Antidotes to gas pressure loop changes

When best practices are employed in production surveillance it’s much more feasible for operators to address gas pressure loop challenges in a timely and effective manner. After all, production surveillance also was borrowed from a lean manufacturing principle, specifically modelling and simulation from the supply chain.

Today, companies experience multiple challenges in maintaining optimal flow from wellheads, associated gathering systems and processing facilities. Production surveillance solves these issues by enabling flow assurance from different completions that use rigorous on-line simulation from well risers to custody transfer points, coupled with manufacturing intelligence and workflow. These highly automated and trustworthy production management systems have the ability to keep pace with continuous drilling.
Yet, one of the main dilemmas in managing a reservoir is discovering how to increase the oil recovery factor. Even by applying enhanced oil recovery (EOR) techniques, mature fields retain too much oil at the end of the life-cycle of a reservoir. This is mainly due to various reservoir properties and drop in reservoir pressure due to depletion of fluids.

One popular method to recover oil in such reservoirs is by using the gas lift method. An operating company can use part of the produced gas to re-inject it in wells, which can benefit from an artificial lift. Gas is compressed and pumped at high pressure at various well depths to lighten the liquid column and allow the fluids to flow to surface. The gas produced from this process is then recycled to continuously support this artificial lift method. However, even such oil recovery method may fail due to gas availability issues or compression station failures.

The tremendous value of production surveillance is that statistics are gathered and systematically analyzed so that operators of a Smart Oil and Gas Field can be alerted much earlier in the process when a flow problem is about to occur. This presents operators with better options to address the situation before the flow drops to a very low level. An early warning system allows operators to make better decisions about when to use a gas lift. It also helps operators to precisely time the closure of a valve, so a well can be shut down to allow pressure to build up again naturally. Operators who close valves at the right time will extend the life spans of wells and those actions will have a huge impact on company bottom lines. Better treatment of a reservoir only results in increased production; thus, increasing the final recovery factor of a field.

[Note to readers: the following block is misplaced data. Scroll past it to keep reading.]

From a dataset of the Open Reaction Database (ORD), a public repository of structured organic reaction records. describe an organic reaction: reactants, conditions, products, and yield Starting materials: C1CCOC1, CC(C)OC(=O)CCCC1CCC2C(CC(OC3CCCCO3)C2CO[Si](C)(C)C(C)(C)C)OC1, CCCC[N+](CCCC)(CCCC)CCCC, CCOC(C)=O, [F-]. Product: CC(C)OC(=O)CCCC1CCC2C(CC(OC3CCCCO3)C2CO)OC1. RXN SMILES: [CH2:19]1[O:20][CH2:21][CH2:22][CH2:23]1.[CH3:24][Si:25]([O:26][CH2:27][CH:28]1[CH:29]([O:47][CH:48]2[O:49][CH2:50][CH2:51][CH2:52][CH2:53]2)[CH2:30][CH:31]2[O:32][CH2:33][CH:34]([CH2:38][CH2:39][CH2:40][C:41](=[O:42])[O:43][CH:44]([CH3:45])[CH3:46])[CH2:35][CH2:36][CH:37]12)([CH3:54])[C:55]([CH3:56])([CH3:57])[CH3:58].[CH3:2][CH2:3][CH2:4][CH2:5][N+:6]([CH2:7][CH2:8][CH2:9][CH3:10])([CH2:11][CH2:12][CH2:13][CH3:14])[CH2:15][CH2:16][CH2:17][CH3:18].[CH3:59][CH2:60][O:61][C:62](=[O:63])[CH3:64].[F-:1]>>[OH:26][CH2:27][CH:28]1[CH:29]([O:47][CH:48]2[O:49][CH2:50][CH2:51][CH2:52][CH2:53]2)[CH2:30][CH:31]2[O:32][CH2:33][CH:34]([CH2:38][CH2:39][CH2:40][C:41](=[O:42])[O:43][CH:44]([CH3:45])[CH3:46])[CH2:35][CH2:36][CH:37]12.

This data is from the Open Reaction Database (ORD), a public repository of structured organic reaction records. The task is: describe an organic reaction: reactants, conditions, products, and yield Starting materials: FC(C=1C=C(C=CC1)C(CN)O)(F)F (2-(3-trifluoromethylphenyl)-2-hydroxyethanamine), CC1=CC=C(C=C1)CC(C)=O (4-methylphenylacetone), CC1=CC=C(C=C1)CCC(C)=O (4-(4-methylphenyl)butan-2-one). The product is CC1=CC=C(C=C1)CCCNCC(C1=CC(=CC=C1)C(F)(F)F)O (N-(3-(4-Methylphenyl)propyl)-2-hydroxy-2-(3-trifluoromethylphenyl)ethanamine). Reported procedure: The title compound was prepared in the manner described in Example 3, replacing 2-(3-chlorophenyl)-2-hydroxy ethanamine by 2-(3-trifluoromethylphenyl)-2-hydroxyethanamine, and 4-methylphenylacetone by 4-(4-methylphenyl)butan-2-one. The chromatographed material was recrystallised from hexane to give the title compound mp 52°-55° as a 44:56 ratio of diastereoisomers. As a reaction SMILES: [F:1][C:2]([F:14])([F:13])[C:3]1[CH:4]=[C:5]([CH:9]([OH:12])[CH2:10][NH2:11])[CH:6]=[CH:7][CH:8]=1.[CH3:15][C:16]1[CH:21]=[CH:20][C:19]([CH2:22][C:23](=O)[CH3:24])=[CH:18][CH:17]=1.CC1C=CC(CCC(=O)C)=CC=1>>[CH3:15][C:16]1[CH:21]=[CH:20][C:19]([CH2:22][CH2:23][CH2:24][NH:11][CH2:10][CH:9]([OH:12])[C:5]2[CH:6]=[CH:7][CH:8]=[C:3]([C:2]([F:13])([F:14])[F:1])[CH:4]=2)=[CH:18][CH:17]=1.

Data monitoring and knowledge transfer

When one takes a holistic view of the industry, many oil and gas fields are deemed economically unfeasible to produce from. Oil and gas wells around the world face far more operational difficulties today as they need to be drilled in extremely remote locations compared to those in service 10 to 20 years ago. This new industry environment means that operators need access to more advanced data monitoring systems in order to operate Smart Oil & Gas Fields efficiently. Once economically unfeasible reservoirs need to be reevaluated in the light of new technological enhancements available to the operators today.

On top of production challenges, there is an apparent skills shortage in the oil and gas industry. The rapid expansion of oil and gas in the last decade, coupled with the fact that universities are finding it difficult to produce enough graduates to meet the industry demand, makes knowledge management a key challenge in the industry. This promotes the case of utilizing advanced data capture and analytics techniques to promote knowledge management.

This will allow companies to maximize impact of employees who are experts in their fields. It is important to embed much of their knowledge into automated data systems that will remain prominent and continue to innovate the Smart Oil and Gas Field long after they retire. Even the most knowledgeable leader can only spend so much time helping other co-workers, whereas solutions can educate an entire industry.

A transformation of work

Currently, a transformation of work is unfolding. Information is being incorporated into automated data systems. These systems can and will increase the effectiveness of workers and the Smart Oil and Gas Field as a whole by providing the right information at the right time.

The return on investment of both FaaF and production surveillance is clear. These strategies can yield millions of dollars in increased revenue annually. Simultaneously, they can save a company millions of dollars in expenses because they enable decisive action on the front end of developing problems.
With intelligent solutions in place, companies can lead the industry to better understand how to operate Smart Oil & Gas Fields most effectively, collecting key information and industry best practices to share along the way.